If it has accomplished nothing else, the tea party insurgency has made Republicans vastly more newsworthy than Democrats. While the party of the left plods along performing the boring old tasks of governing, the party of the right is engaged in high drama worthy of Shakespeare.
The latest plot twist comes from Nebraska, where three conservatives have been vying to be the GOP's nominee for the U.S. Senate. The "establishment" candidate, state Atty. Gen. Jon Bruning is, by traditional measures, a conservative. But apparently back in college he was a bit of a liberal and that youthful apostasy made him unacceptable to the hyper-conservative Club for Growth and the tea party.
The official tea party favorite, state Treasurer Don Stenberg, was backed by a combined $2 million from the Club for Growth and from South Carolina Sen. Jim DeMint's Senate Conservatives Fund. Stenberg is just the kind of uncompromising conservative DeMint is trying to pack into the Senate Republican caucus.
But when Nebraska Republicans voted on Tuesday, they chose a third candidate, state Sen. Deb Fischer, who was endorsed by the tea party's favorite celebrity, Sarah Palin, and by ex-pizza executive and former presidential candidate Herman Cain. Now Fischer, a rancher from one of the most sparsely populated corners of the state, will go up against Democrat Bob Kerrey, Nebraska's former governor and U.S. senator.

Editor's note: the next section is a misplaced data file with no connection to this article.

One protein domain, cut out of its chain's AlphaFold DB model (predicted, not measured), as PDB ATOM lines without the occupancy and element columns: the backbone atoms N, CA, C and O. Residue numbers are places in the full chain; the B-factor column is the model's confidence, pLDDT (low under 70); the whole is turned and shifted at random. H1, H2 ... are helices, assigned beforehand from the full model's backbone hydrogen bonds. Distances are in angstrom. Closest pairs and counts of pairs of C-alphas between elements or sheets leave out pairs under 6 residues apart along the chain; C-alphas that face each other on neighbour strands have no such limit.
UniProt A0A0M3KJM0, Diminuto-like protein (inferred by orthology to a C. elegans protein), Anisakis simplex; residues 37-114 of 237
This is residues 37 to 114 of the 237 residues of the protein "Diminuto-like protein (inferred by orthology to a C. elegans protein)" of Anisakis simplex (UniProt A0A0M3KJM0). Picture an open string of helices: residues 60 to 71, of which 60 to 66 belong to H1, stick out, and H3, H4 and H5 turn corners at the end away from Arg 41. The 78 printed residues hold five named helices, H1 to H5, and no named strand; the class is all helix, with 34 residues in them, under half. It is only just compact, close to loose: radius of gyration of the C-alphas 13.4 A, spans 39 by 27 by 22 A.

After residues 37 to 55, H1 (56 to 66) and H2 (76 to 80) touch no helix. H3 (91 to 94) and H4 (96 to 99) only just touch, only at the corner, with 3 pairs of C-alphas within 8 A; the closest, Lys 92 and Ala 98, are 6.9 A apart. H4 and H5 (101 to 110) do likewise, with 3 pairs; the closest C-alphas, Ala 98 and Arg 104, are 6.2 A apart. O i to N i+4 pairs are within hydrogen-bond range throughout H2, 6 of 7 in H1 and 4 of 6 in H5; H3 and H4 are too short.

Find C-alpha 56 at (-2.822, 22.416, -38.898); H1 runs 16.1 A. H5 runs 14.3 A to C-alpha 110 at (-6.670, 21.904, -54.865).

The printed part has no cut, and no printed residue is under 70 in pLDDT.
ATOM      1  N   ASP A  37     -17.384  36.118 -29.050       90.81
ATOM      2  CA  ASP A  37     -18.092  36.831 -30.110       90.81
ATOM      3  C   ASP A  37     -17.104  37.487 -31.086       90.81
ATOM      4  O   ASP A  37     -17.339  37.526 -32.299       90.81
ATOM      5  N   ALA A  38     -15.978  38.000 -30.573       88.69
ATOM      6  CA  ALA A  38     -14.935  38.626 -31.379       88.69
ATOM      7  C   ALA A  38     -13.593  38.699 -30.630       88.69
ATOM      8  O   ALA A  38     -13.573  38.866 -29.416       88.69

This kerfuffle among conservatives follows by a week the dramatic upset of Indiana's veteran senator, Richard Lugar. Deemed too willing to work with Democrats, Luger was dumped in favor of tea party darling Richard Mourdock, who speaks of political compromise with the kind of disgust most people would save for pedophiles or ax murderers.
Taking down Lugar was a mighty blow against traditional Republicanism, and it put all other GOP incumbents on notice that any deviation from militant obstructionism could bring out the knives. Like the climax of Hamlet, there may soon be bodies strewn all over the Republican stage.
Democrats are delighted by all of this. They think the purge of establishment Republicans in Nebraska and Indiana has improved the Democrats' chances of taking two Senate seats in very conservative states. But they might want to think again.
Right now, Republicans have the drama, the enthusiasm and the attention of the news media. Sure, the right-wing revolt is dispiriting to the men in cuff links and wingtips at the Republican Capitol Hill Club, but out in the hinterlands a very committed political force is being energized by the battle.